Re: Use of email
From: Jim Mayer (
Date: Sun, 9 Feb 2014 19:54:25 -0800 (PST)
I'm not in a co-housing group, but I've been using email for over thirty
years.  In my experience, email is most useful when people treat it as if
they are writing a physical letter. It's tempting, though, because email
feels so interactive, to treat email correspondence as if it was a verbal
conversation.  Unfortunately, it's hard to read body language in an email

For example, suppose you and I were talking face to face.  I turn to you
and say, smiling, with an open body posture: "I can't believe you said
that!".  Now, suppose I said exactly the same words but with an angry scowl
and my arms tightly crossed.  The meanings are completely different!

Continuing the same example, suppose I said "I can't believe you said
that!", and then noticed that you  froze and looked hurt.  If I'd been
admiring your chutzpah, I'd know my meaning hadn't gotten across and would
say something right away.

With email, though, the message I blearily typed at 2:00 am might not be
read for hours, and it could be the next evening before I checked my email
again.  A lot of  interpersonal damage can happen in a day!

Group emails can get even messier.  You and I may have known each other for
years, and that context can promote understanding, but John Doe, who moved
in last week, doesn't know me at all.  It's the difference between a public
letter and a private one.

It sounds to me like the self-moderation and informal guidelines that Diana
mentioned are working about as well as they could.  I've never seen it done
"perfectly".  Actually, I wonder if the "difference in philosophy" Diana
mentioned might have to do with differences in learning style as much as
anything else.  I find it helpful to write my thoughts down, and I
appreciate it when other's do the same.  I've known very smart people,
though, who have a much more interactive learning style.  For them,
communication is a contact sport!

Thanks for the interesting topic!

Jim Mayer
Rochester, NY

On Sun, Feb 9, 2014 at 9:59 PM, Rod Lambert <rod [at]>wrote:

> What Diana says makes some sense. It often seems that useful discussion
> gets stifled too quickly because of a blanket understanding that if anyone
> says it doesn't belong on email it stops dead in it's tracks. There are
> certainly issues that could benefit from pre-meeting edification and
> discussion.
> Rod Lambert
> EcoVillage at Ithaca, NY
> Date: Sat, 8 Feb 2014 13:09:47 -0500
> From: Diana Carroll <dianaecarroll [at]>
> Subject: Re: [C-L]_ Use of email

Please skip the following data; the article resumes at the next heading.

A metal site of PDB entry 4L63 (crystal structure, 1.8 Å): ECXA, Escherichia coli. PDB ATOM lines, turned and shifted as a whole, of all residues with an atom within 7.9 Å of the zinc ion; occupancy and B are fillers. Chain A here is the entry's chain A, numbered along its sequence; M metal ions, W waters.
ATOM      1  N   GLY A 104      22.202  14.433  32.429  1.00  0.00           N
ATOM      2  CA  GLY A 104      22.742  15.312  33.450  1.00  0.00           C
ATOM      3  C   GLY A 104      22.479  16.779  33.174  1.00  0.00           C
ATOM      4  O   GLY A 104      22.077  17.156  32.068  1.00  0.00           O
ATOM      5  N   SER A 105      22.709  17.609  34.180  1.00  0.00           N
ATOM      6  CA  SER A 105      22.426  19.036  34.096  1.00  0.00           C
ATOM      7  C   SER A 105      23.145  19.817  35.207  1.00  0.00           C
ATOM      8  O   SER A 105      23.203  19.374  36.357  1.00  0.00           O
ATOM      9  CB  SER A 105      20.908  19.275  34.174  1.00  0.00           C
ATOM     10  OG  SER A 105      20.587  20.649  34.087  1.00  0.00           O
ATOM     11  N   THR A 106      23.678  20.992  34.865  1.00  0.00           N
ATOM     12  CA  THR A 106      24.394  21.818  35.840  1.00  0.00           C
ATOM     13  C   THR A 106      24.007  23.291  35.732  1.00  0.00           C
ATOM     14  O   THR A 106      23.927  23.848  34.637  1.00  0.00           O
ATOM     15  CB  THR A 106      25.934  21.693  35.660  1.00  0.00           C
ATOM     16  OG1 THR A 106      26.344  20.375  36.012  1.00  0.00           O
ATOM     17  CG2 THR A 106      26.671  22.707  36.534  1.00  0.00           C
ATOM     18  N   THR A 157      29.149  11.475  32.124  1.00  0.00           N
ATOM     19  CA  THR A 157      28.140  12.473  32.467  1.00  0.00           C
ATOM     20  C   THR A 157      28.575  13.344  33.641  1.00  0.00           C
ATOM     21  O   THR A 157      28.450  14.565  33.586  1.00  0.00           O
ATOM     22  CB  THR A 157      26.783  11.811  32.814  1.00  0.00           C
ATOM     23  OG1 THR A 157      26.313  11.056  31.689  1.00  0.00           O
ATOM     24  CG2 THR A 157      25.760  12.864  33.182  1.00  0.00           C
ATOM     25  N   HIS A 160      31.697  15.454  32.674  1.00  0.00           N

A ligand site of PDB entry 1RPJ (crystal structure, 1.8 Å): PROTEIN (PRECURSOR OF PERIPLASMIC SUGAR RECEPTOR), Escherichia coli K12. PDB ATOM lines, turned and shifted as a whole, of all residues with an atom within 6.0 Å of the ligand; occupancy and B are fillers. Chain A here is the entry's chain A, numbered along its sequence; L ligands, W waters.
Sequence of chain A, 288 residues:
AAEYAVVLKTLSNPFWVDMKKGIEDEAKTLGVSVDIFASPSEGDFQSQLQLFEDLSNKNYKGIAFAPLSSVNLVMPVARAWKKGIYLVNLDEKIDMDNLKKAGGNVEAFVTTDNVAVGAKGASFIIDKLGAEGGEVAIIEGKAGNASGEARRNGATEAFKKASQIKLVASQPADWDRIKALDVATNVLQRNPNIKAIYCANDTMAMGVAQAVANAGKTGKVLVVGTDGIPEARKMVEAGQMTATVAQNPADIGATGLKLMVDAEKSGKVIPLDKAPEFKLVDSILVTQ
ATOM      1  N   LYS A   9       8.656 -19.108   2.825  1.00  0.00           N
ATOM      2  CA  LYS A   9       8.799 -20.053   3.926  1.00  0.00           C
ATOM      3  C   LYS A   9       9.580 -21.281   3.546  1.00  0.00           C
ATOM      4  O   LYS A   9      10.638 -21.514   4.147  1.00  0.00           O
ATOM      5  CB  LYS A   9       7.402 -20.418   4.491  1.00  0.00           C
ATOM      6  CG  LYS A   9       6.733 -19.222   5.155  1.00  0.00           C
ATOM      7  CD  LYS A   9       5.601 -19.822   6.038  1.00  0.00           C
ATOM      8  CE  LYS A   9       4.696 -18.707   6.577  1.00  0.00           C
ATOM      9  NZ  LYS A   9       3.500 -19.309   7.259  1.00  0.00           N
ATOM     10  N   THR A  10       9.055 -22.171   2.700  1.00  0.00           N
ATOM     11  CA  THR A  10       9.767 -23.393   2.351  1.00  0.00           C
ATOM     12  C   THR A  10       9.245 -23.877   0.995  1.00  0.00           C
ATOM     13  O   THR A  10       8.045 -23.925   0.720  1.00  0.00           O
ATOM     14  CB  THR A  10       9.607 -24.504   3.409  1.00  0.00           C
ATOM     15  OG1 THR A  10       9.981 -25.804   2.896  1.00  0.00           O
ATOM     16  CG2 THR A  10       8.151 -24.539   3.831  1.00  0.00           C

> To: Cohousing-L <cohousing-l [at]>
> Message-ID:
>         <CAAJBS=-
> Snq6kjsvjB_a_yjgrxFJ8F8efQ+uvPkK+UcC8cV3DbA [at]>
> Content-Type: text/plain; charset=ISO-8859-1
> Mosaic Commons uses email a LOT.  95% of the email is pretty light stuff --
> notices of events, people looking to borrow or give away something, etc.
>  But we DO also use it to discuss ISSUES, and yes, sometimes it can get
> pretty heated.  Only very occasionally does it spiral into overt flaming or
> hostility, but even civil discussions can leave people with hurt or angry
> feelings.  But then, that's true of in-person meetings as well.  I've left
> plenty of in-person meetings feeling unheard, misunderstood, resentful,
> etc.
> Our list moderators do nothing other than handle administrative functions
> (adding and removing people, changing email address, dealing with spam and
> so forth.)  There's absolutely no official moderation of content.  We DO
> self-moderate as a community.   Often individuals will say "Hey, I think
> this is off-topic" or "You guys aren't being civil, please calm down".
>  Sometimes when a discussion becomes very volatile, our Community
> Support/Conflict Resolution team will step in and ask that a conversation
> be stopped until feelings have settled down, folks have had a chance to
> discuss in person, etc.
> We have some etiquette guidelines to help keep the list useful.  For
> example, use accurate, descriptive subjects; if you've made a request and
> are now all set, follow up with "All set" in the subject line; mail
> containing very important content that everyone in the community must read
> should be tagged "IMPORTANT".
> We also have "ground rules" for meetings that also unofficially apply to
> email.  I can't remember all our ground rules, but they include things like
> "Emotions are okay, attacks are not", "Don't speak for others", "Listen for
> understanding" and so on.  But there is no one whose official job it is to
> enforce the rules.
> Other than sheer volume (which is its own issue), our biggest email
> difficulty is that some people (like me) prefer writing as a way of
> communicating about challenging subjects, and others prefer face to
> face...and email of course naturally favors the former.  Periodically the
> face-to-face preferers will say "I don't want to discuss this in email,
> this is not a good discussion, let's do it in person"...and email preferers
> will feel shut down.  We've never really found the best way to work around
> the fundamental difference in philosophy.
> Diana
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